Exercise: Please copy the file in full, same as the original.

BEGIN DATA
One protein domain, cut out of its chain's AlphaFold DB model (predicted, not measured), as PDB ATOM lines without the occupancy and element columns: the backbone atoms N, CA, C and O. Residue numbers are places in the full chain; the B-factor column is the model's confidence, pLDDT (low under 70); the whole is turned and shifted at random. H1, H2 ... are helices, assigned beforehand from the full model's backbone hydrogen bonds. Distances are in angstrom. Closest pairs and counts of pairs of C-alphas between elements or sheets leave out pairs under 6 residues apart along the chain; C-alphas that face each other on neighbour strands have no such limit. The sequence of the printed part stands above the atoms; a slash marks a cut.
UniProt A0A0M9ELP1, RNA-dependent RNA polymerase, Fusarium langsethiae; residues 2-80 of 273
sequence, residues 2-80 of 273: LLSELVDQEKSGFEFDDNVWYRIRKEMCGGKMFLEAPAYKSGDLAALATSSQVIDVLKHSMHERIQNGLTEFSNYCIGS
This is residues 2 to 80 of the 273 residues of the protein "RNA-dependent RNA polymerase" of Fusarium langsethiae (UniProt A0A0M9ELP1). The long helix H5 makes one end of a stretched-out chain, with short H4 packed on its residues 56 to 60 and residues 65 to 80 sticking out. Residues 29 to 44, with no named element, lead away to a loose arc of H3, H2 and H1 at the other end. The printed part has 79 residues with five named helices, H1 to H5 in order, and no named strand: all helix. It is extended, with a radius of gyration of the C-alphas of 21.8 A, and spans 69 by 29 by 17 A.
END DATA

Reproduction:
One protein domain, cut out of its chain's AlphaFold DB model (predicted, not measured), as PDB ATOM lines without the occupancy and element columns: the backbone atoms N, CA, C and O. Residue numbers are places in the full chain; the B-factor column is the model's confidence, pLDDT (low under 70); the whole is turned and shifted at random. H1, H2 ... are helices, assigned beforehand from the full model's backbone hydrogen bonds. Distances are in angstrom. Closest pairs and counts of pairs of C-alphas between elements or sheets leave out pairs under 6 residues apart along the chain; C-alphas that face each other on neighbour strands have no such limit. The sequence of the printed part stands above the atoms; a slash marks a cut.
UniProt A0A0M9ELP1, RNA-dependent RNA polymerase, Fusarium langsethiae; residues 2-80 of 273
sequence, residues 2-80 of 273: LLSELVDQEKSGFEFDDNVWYRIRKEMCGGKMFLEAPAYKSGDLAALATSSQVIDVLKHSMHERIQNGLTEFSNYCIGS
This is residues 2 to 80 of the 273 residues of the protein "RNA-dependent RNA polymerase" of Fusarium langsethiae (UniProt A0A0M9ELP1). The long helix H5 makes one end of a stretched-out chain, with short H4 packed on its residues 56 to 60 and residues 65 to 80 sticking out. Residues 29 to 44, with no named element, lead away to a loose arc of H3, H2 and H1 at the other end. The printed part has 79 residues with five named helices, H1 to H5 in order, and no named strand: all helix. It is extended, with a radius of gyration of the C-alphas of 21.8 A, and spans 69 by 29 by 17 A.